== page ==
Super Leaders: Supercomputing Leadership for the Future

Super Leaders: Supercomputing Leadership for the Future

Kim Grover-Haskin
Copyright: © 2015 |Pages: 27
DOI: 10.4018/978-1-4666-7461-5.ch015
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Present day and projected labor demands forecast a need for minds to comprehend in algorithm in order to leverage computing developments for real world problem resolutions. This chapter focuses not so much on solutions to the preparation of the learners and the scientists, but on the future leadership that will advocate and open doors for the high performance computing community to be funded, supported, and practiced. Supercomputing's sustainable future lies in its future of leadership. Studies over the last ten years identify a shift in leadership as the Baby Boomers enter retirement. The talent pool following the Baby Boomers will shrink in numbers between 2010-2020. Women continue to be under represented in IT leadership. This chapter provides information on the talent pool for supercomputing, discusses leadership and organizational culture as influenced by gender, and explores how a mentoring community fosters leaders for the future.
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High Performance Computing (HPC) is a nationally recognized resource providing scientists and educators a research tool for real world problems. The High Performance Computing Act of 1991 established federal support for HPC environments, applications, research, and development. Supercomputing has gained momentum with enhanced analysis capabilities. In Getting up to Speed: The Future of Supercomputing (Graham, Snir, & Patterson, 2005) Raymond Orbach, Director of the Department of Energy (DOE) Office of Science, stated in his testimony before the U.S. House of Representatives Committee on Science, “Now we can simulate systems to discover physical laws for which there are no known predictive equations” (pp. 73-74). Using computational modeling and simulation, the scientific community has the ability to predict the behavior of complex systems.

Over the last 25 years there has been significant progress in supercomputing through an active supercomputing culture of technicians, programmers, and scientists supporting and perpetuating discovery. Leaders must be readied to sustain the momentum and progress of supercomputing. The Bureau of Labor statistics estimates that by 2020 the Baby Boomer population, 55-and-older, will represent the greatest share of the workforce.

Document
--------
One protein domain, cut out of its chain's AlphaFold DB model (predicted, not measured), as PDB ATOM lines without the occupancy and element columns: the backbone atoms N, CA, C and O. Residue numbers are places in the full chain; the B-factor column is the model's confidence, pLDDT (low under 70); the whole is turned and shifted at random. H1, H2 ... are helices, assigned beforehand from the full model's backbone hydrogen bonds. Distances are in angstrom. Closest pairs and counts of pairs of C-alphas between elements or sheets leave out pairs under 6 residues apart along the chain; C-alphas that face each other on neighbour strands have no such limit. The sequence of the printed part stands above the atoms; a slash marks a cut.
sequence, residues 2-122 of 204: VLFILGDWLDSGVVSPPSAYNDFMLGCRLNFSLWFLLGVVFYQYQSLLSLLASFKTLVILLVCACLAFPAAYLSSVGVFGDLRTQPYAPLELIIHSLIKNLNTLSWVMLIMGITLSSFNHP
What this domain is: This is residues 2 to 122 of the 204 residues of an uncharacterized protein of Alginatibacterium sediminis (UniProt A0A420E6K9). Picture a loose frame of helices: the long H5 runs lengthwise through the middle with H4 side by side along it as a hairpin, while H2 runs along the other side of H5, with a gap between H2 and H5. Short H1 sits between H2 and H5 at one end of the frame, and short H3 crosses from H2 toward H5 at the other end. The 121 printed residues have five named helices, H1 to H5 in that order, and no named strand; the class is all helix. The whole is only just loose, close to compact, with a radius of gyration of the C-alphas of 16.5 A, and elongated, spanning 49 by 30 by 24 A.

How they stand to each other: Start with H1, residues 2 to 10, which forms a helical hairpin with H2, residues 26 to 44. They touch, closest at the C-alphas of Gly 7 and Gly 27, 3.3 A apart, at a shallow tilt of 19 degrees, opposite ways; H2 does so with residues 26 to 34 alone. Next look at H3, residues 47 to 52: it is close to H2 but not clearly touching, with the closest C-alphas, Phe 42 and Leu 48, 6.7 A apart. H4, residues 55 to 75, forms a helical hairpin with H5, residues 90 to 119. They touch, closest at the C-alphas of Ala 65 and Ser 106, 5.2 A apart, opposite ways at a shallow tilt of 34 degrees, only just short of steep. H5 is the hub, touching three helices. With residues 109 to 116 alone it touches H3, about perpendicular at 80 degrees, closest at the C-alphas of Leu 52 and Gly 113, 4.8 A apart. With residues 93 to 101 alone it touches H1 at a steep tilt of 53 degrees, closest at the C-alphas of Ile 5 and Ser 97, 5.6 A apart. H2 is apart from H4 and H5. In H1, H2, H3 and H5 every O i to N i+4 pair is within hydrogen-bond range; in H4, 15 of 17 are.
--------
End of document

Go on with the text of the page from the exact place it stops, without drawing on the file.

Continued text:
The current stream of talent for supercomputing in the fields of mathematics, science, computer science, and engineering will primarily reside within the 45-54 age group by 2020. This group’s presence in the job market will shrink 7.6 percent. What is the status of the supercomputing community current talent pool in leadership positions today? Falkenheim and Burrelli (2012) state for science and engineering:

Just over 1 in 10 scientists and engineers working in industry are managers. Men and women and the various racial/ethnic groups differ in their propensity to be managers, partly reflecting differences in age distributions. Among scientists and engineers in the United States, women are younger on average than men, and minorities are younger on average than whites. Among scientists and engineers within industry, men are more likely than women to be managers, both midlevel and top-level managers, executives, and administrators within most racial/ethnic groups and regardless of disability status (table 4). Asians, blacks, and persons who reported multiple races are less likely than whites to be managers. Similar proportions of persons with and without disabilities are managers. (p. 5)

The current diversity within the talent pool in science and engineering is not entering leadership roles. Women are underrepresented in science and engineering leadership. This chapter will provide information on the talent pool for supercomputing revealing a strong technical community for supercomputing’s future. A discussion of leadership and organizational culture follows with research on gender. While the future talent pool for supercomputing will be technically capable across multiple roles, there must be effort directed to mentoring individuals to leadership positions. My experience with supercomputing support the power of a mentoring community.

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